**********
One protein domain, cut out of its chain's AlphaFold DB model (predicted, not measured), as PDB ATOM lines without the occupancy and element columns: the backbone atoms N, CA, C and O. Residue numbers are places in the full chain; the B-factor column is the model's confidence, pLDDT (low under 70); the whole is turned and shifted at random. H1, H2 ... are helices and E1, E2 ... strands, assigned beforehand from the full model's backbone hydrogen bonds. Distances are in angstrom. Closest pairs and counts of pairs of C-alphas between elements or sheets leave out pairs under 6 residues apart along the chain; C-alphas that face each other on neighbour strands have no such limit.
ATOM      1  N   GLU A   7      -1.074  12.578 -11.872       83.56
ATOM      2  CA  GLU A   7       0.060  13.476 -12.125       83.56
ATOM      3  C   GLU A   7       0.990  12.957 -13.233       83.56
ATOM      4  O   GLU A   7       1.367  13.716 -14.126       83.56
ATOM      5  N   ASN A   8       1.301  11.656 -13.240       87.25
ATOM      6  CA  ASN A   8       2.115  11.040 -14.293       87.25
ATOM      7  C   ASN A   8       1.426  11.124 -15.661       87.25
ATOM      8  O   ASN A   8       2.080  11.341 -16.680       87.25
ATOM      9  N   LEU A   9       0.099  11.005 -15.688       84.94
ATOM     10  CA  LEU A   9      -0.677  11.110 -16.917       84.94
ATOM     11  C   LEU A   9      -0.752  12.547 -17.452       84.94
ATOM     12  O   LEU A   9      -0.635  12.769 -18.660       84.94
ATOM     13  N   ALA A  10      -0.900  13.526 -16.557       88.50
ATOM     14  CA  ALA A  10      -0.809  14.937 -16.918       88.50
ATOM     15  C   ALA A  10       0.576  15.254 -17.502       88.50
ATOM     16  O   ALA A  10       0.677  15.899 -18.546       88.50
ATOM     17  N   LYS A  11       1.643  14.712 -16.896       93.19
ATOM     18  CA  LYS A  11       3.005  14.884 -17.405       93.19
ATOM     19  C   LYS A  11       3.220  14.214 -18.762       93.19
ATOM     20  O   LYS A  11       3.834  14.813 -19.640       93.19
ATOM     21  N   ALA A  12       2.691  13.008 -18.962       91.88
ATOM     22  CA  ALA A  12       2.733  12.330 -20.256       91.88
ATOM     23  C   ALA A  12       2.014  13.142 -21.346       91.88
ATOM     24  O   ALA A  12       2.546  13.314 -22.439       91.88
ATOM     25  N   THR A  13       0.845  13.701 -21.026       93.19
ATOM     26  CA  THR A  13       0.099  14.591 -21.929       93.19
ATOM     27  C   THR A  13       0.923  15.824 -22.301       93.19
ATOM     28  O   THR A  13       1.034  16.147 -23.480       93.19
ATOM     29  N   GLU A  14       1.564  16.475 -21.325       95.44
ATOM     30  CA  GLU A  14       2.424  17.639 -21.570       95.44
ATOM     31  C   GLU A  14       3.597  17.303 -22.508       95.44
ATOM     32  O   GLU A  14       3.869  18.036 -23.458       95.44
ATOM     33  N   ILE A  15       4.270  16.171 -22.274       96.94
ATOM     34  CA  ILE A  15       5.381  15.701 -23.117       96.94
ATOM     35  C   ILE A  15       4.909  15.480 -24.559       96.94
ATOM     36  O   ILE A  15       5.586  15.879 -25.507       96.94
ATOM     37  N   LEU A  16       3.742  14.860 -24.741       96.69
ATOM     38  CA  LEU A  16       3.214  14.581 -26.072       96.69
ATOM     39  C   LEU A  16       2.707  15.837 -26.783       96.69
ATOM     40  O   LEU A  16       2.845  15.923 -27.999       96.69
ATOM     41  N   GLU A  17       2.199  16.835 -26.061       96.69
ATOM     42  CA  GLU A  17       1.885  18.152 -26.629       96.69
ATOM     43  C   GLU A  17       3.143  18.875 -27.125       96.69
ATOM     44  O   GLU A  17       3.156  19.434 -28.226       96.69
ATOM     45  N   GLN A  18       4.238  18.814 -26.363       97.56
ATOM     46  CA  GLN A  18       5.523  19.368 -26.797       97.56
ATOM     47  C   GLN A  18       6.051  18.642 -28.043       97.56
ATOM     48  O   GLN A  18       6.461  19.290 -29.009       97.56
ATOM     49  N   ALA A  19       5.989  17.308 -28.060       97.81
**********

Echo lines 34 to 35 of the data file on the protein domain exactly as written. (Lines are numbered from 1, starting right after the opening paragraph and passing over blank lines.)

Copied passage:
ATOM     34  CA  ILE A  15       5.381  15.701 -23.117       96.94
ATOM     35  C   ILE A  15       4.909  15.480 -24.559       96.94